This economic model doesn’t work, it simply cannot add up; no matter how many cuts are made or how many taxes are raised. Total Economic Awareness (TEA) is bust – not everything can be priced in dollars and paid in dollars. The TEA Party are the only honest ones about this: their solution is to disband society, every dog for itself, and devil take the hindmost. That’s the only economic model in which TEA works, and it’s not a world I want to live in, do you?

“Can’t we just go back to where we were a few decades ago?” (Old liberals ask some version of this simple question, born of a lifetime fatigue of fighting the good fight and a nostalgia for less urgent times.) No, we can’t. We can’t because we no longer live on borrowed infrastructure, with swollen productive demographics, and easy exploitation of a ‘third world’. Sorry, those times have expired and now we have to deal properly with billions of people, a finite planet and honest respect for everyone’s rights.

We didn’t pay for what we’ve got.
We’re not paying for what we’re using.
We haven’t saved for what we need.

This not a budget balancing problem, this is a philosophical realignment problem.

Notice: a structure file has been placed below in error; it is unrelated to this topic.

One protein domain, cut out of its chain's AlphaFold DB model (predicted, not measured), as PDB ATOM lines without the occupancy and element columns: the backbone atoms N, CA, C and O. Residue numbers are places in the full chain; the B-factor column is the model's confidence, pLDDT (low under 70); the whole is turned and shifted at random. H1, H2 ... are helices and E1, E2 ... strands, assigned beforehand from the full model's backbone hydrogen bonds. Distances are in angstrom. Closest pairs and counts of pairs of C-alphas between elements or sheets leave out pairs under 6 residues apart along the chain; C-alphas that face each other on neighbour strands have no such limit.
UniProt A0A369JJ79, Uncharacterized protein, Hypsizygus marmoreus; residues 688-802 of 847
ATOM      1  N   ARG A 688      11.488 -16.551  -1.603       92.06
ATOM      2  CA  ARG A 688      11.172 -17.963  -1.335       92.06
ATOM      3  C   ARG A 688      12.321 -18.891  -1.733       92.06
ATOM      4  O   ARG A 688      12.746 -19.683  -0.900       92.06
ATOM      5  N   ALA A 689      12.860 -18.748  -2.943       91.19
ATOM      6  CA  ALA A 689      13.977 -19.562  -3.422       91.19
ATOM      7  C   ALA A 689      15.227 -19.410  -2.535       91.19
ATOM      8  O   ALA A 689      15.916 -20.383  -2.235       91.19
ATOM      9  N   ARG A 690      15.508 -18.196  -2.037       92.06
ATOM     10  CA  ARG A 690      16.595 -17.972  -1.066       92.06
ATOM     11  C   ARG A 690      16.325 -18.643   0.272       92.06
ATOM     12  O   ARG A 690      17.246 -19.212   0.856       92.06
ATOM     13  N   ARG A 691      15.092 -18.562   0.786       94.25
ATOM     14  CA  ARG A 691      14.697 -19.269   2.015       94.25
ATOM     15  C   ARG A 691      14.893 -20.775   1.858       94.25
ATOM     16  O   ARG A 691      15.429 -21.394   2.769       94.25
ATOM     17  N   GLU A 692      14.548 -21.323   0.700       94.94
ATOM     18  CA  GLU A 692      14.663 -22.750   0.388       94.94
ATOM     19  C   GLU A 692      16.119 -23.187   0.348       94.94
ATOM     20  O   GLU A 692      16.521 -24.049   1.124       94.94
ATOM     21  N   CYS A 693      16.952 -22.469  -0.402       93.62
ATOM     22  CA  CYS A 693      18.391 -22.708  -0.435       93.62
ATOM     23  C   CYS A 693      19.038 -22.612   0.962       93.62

If we don’t want to live in a TEA-dog-devil world, what’s the alternative? The only real option is a universal-social-love world. It so happens that that is also the cheapest, most sustainable and funnest world to live in!

Let’s get some clarity about the world we do actually live in, so we can be clear about why TEA economics doesn’t and won’t work. We live in relative peace, with fairly good healthcare and decent nutrition: that means that our society has a “balanced demography”, in which less than half the population is out of school, able bodied and under retirement age. We live on a warming planet, on which the next 50 years of climate instability are already locked in by our actions during the last 100 years: a healthy, sustainable society has to have the kind of infrastructure that we will have to work really hard for several decades to build. In a multi-polar, mutually-respecting world, a prosperous economy cannot be dependent on the exploitation of other people, stored energy or the waste of resources: that is going to require a really fundamental reorganization of our society and its economy. We need to be able to rebuild our global infrastructure for sustainability while we support a majority of our contemporaries, without exploiting each other or the planet.

Is it starting to get clearer now? Are we going to get to where we need to go, in the time we have available, with spending cuts and tax rises? No, tinkering with the percentages simply won’t do it. Universal Social Awareness (USA) is the route to understanding how we can rearrange our social and economic structures to achieve what must be done in the coming decade or so. As we wake up we will start to see that our mutual promise of social support is not properly represented in a cheque, and when it is delivered in kind instead it liberates our economy, empowers our democracy, and liberates our nature.